4. Dureny-2 (excavation by S. Miniaev) is a stratified site where eleven layers have been registered. The middle ones document the transition period, since layer 5 contains pottery of the Hsiung-nu types, while in layers 6 and 7 the Hsiung-nu ceramics occur together with the medieval ones. So a population which knew the Hsiung-nu cultural tradition lived in Central Asia not only during the last two centuries B. C., but also during the Middle Ages.

5. The Derestuy burial ground was subjected to detailed investigations over recent years (final report see S. Miniaev. Derestuj burial ground // Archaeological sites of the Hsiung-nu, Vol. 3., St-Petersburg, 1998). The cemetery is situated 200 km from the town of Ulan-Ude, in the Jyda-river valley. This site has yielded the most important evidence relevant for Hsiung-nu social history.

There were several groups of barrows at the Derestuj cemetery. Every group consisted of several complexes. The structure of every complex was: a central barrow (a big dimension, with stone slabs on the surface) and the "satellite- burials" around a central tomb (not marked on the surface). The deceased in these burials (women and children, as a general rule; were killed at the same time as the man in the central tomb) were sacrificed. Many "satellite-burials" were not disturbed by robbers.

The central barrow usually had a stone construction on the surface; the internal construction of the central barrow usually consisted of a wooden coffin placed into a stone cyst. In the central barrows several artifacts were found, but almost none in the accessory graves. In the central burials, both men and women were interred; the accessory ones contained remains of infants and juveniles, many of them bearing signs of violent death. The latter fact infers that the Hsiung-nu practiced human sacrifice.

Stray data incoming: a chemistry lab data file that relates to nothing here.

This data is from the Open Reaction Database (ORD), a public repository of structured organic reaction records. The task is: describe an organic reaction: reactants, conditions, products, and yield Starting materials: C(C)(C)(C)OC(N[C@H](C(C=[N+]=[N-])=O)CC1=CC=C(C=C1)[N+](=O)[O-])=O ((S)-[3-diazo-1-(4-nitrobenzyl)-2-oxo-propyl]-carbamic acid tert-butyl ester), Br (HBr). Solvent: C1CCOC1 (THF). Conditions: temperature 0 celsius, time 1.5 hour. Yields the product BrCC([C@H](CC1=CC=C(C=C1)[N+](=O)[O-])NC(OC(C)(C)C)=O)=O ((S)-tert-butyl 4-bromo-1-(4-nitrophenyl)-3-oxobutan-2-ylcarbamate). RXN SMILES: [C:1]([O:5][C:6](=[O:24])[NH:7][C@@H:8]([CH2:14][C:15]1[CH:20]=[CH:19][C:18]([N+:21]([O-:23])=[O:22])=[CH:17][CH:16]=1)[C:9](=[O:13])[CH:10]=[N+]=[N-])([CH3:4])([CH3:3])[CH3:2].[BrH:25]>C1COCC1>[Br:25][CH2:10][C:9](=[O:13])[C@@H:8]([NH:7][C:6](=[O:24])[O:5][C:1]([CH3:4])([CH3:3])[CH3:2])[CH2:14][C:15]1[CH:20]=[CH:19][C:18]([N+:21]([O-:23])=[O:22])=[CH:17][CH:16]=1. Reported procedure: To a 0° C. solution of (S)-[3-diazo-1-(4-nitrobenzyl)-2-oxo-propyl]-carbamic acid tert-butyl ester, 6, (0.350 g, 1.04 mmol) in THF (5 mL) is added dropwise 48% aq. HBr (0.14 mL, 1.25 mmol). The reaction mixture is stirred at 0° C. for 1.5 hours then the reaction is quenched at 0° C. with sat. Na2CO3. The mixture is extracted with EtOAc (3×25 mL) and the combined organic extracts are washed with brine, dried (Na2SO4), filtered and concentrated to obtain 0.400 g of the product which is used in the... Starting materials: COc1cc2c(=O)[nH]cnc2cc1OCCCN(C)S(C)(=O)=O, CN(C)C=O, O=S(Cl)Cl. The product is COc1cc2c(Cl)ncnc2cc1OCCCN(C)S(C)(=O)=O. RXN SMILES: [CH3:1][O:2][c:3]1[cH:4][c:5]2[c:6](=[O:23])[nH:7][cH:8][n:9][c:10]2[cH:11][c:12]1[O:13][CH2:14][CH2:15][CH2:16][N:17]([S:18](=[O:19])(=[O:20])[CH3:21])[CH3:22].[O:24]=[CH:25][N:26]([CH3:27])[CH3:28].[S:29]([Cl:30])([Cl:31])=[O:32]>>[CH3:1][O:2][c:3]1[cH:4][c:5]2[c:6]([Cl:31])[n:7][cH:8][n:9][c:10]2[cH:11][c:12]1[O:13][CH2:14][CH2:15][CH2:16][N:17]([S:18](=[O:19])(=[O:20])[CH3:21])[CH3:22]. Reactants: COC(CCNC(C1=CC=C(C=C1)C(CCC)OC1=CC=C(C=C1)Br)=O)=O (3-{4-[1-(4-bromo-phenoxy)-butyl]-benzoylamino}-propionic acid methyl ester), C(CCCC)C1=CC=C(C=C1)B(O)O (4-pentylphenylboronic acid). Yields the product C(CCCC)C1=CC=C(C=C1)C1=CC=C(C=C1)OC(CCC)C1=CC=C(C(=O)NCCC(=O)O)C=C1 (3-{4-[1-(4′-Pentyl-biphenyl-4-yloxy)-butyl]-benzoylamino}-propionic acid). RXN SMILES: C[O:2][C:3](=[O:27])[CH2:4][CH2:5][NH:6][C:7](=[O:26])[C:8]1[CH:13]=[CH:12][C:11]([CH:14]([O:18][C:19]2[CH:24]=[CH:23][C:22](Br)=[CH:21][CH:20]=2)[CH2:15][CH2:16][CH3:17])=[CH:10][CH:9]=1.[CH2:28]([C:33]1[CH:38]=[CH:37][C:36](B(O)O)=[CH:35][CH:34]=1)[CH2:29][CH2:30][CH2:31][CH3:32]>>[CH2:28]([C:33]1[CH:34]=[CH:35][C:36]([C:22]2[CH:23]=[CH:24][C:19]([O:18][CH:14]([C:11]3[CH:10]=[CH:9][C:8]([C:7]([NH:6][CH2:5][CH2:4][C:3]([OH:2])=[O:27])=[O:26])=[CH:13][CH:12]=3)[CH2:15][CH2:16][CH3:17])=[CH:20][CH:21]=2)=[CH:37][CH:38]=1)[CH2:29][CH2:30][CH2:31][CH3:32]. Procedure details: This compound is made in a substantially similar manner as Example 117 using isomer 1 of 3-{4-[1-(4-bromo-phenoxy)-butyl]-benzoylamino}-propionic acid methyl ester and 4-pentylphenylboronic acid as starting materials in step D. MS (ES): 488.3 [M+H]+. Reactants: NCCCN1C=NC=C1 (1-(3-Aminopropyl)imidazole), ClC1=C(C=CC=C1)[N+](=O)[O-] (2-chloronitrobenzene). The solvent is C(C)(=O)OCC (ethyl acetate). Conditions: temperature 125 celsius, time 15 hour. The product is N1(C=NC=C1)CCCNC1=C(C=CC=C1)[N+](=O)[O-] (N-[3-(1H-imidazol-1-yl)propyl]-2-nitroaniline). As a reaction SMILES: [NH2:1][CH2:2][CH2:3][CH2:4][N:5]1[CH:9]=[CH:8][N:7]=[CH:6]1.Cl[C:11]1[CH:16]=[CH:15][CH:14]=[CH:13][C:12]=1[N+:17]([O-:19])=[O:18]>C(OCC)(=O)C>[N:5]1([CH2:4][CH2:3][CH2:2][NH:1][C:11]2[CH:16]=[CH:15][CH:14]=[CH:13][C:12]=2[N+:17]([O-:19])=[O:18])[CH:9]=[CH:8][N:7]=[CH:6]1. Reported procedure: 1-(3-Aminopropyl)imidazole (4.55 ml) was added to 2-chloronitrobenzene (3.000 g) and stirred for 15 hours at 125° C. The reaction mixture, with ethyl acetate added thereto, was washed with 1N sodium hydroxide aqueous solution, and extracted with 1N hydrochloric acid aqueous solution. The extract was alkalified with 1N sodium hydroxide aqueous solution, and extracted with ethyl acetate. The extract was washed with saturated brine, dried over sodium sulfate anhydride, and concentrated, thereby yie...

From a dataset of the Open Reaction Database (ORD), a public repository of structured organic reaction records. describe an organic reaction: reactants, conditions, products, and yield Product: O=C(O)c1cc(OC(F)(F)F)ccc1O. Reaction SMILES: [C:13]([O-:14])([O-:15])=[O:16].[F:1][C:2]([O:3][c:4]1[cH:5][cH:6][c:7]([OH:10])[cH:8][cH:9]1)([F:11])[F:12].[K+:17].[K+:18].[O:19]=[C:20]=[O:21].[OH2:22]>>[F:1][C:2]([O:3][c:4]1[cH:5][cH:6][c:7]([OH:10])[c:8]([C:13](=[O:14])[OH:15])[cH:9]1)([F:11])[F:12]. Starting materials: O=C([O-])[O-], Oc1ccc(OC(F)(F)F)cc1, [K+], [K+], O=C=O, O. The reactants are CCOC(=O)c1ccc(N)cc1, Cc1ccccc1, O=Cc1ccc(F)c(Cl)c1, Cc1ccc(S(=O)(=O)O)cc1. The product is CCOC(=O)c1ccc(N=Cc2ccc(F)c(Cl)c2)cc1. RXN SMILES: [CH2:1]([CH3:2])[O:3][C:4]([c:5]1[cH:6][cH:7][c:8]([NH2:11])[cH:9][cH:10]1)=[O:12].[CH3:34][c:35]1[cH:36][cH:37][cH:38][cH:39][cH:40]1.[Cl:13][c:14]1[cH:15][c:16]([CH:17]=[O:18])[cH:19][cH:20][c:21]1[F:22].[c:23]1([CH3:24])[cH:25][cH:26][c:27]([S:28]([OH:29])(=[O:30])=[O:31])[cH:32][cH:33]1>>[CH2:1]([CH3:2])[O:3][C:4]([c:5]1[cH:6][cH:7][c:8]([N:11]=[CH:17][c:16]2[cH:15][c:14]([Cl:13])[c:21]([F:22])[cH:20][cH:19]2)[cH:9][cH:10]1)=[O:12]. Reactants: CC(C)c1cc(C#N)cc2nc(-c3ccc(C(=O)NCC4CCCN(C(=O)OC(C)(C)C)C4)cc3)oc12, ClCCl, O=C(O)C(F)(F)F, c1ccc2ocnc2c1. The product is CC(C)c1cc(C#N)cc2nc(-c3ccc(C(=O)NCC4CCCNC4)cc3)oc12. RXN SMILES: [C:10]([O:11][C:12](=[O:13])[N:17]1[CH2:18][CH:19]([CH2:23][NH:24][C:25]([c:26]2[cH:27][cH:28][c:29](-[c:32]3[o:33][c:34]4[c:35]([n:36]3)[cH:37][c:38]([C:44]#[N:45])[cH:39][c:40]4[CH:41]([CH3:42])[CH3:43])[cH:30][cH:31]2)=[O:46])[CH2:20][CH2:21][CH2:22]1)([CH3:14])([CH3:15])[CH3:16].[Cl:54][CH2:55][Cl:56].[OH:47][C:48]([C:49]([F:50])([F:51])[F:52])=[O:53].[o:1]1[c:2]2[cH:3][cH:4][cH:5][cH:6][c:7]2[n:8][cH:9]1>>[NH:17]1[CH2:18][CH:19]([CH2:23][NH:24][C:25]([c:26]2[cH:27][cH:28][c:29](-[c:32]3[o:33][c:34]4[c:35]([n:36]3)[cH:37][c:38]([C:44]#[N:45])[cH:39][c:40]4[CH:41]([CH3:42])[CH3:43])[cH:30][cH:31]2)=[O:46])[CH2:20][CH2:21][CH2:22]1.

A large number of artifacts were found in the graves, the most common ones being belts, bronze plaques in "Ordos" style, and other details of clothing, ceramics, glass and stone beads, etc.

Decorative bronzes were found in a set of women's and men's belts. The most completed belt pieces consisted of a central part (two bronze plaques as a rule, many plaques had a special wood-lining) and diverse other details - small plaques, open-work rings, small rings, fastenings, buttons, buckles, etc. All bronze plaques are scenes in the "Ordos style": skirmishes between horses, between a beast of prey and herbivorous, and fantastic scenes (a struggle between two dragons, for example).

The bronzes of Derestuy were found in ordinary burials, therefore they may be standard for Hsiung-nu belt sets. The collection considerably supplements our knowledge of Hsiung-nu art. The plaques with a scene of a skirmish between two dragons, and other plaques and plates are unique.


Excavations of the listed sites have resulted in a massive accumulation of well-documented artifacts from Hsiung-nu sites. It is now clear that the Noin-Ula finds alone cannot define the typical forms of Hsiung-nu art, but that this People also worked in the media of stone, horn, wood, felt and metal, particularly bronze. The finds also include many items in the style that has come to be identified with Hsiung-nu bronze plaques from the Ordos region of Inner Mongolia. The spread of Ordos-style bronze artifacts throughout eastern Central Asia would seem to indicate the extent of the Hsiung-nu domain, and their presence at a site helps to identify that site as Hsiung-nu.

Over the past ten years, excavations of several first century B.C. sites in the Buryatia Republic of the Russian Federation have begun to shed a certain amount of light on the habits, customs and lifestyle of the Hsiung-nu. Now we have much new information to discuss about the main problems of the Hsiung-nu history and archaeology.

Corrected by Barbara Hazard